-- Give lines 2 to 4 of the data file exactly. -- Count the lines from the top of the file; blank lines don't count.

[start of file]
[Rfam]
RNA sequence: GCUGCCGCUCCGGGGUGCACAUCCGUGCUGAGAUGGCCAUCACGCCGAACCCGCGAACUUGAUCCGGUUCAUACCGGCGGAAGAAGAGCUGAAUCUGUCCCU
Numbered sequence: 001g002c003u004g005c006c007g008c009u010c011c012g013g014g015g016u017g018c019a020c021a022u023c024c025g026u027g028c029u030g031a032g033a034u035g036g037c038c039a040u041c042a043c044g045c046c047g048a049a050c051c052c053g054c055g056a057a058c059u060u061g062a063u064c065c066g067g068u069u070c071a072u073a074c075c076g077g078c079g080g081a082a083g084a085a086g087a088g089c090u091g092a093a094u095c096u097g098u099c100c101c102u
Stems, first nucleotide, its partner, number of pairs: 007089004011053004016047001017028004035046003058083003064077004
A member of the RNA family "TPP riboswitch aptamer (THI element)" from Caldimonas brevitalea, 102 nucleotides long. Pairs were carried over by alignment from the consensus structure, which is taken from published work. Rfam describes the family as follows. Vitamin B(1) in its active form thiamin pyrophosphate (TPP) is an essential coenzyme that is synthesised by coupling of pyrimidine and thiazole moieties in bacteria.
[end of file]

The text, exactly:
RNA sequence: GCUGCCGCUCCGGGGUGCACAUCCGUGCUGAGAUGGCCAUCACGCCGAACCCGCGAACUUGAUCCGGUUCAUACCGGCGGAAGAAGAGCUGAAUCUGUCCCU
Numbered sequence: 001g002c003u004g005c006c007g008c009u010c011c012g013g014g015g016u017g018c019a020c021a022u023c024c025g026u027g028c029u030g031a032g033a034u035g036g037c038c039a040u041c042a043c044g045c046c047g048a049a050c051c052c053g054c055g056a057a058c059u060u061g062a063u064c065c066g067g068u069u070c071a072u073a074c075c076g077g078c079g080g081a082a083g084a085a086g087a088g089c090u091g092a093a094u095c096u097g098u099c100c101c102u
Stems, first nucleotide, its partner, number of pairs: 007089004011053004016047001017028004035046003058083003064077004